House prices were down 60 per cent on the five year average in the first week of July as the stamp duty holiday comes to an end.
This follows a bumper June, with the number of UK property transactions last month set to be the highest on record according to Knight Frank.
Tax savings fell to £2,500 from £15,000 on 1 July as the stamp duty holiday began winding down. Savings will stay at this level until the end of September, where the tax-free rate will return to £125,000.
However, Knight Frank says demand is still strong in the housing market. The number of new prospective buyers registering in the first week of July was 31 per cent higher than the five-year average for that week.
The end of the stamp duty holiday may also spur on buyers that were hesitant to make a move due to the frenzy of activity it caused.
Knight Frank also expects international buyers to reenter the UK market as travel restrictions are eased in the coming months.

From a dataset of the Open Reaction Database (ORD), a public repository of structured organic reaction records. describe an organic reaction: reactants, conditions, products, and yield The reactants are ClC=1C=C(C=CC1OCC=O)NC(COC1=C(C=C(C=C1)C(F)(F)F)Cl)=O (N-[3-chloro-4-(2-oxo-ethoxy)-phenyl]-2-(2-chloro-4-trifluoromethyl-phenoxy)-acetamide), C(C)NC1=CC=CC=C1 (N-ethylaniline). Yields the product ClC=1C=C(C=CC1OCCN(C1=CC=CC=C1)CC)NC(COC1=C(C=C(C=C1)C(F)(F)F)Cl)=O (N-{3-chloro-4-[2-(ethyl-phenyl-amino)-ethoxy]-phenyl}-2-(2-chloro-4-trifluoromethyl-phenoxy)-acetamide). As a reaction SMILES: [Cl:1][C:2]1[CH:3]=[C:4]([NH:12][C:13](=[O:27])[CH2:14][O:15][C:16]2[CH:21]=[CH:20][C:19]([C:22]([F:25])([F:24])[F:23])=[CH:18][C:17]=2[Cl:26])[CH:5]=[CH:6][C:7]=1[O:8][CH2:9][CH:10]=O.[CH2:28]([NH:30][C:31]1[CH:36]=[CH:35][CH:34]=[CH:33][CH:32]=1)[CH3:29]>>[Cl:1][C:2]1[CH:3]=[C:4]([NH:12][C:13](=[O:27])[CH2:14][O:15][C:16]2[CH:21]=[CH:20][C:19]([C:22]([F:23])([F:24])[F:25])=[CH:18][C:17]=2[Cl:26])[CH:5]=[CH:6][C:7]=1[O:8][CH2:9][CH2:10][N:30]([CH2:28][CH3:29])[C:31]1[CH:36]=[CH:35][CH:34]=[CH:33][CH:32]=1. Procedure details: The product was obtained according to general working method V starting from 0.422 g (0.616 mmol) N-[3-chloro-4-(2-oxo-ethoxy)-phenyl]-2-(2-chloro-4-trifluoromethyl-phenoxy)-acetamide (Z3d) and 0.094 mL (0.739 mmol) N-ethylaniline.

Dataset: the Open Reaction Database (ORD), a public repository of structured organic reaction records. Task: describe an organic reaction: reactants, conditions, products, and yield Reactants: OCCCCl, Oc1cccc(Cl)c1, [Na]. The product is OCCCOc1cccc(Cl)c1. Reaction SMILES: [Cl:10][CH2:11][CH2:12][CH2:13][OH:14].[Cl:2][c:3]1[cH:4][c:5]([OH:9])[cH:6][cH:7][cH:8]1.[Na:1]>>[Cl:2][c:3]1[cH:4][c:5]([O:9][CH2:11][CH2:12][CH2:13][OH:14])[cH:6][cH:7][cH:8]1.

However, it notes that the housing market still faces a lack of supply.
The company said there are “early signs” that this may change, as market valuation appraisals in the first week of July were 3 per cent about the five-year average.
“Stock is still low but building,” said James Cleland, head of Knight Frank’s Country business. “There will be a gradual restocking over July and August and good houses will sell well over the summer. It actually feels like we’re moving towards a better place as a rebalancing of the market is underway.”
Last week, figures from Halifax showed house prices fell 0.5 per cent in June, down £1,284 to an average price of £260,358.
Annual house price inflation also dipped slightly to 8.8 per cent, compared to 9.6 per cent in May.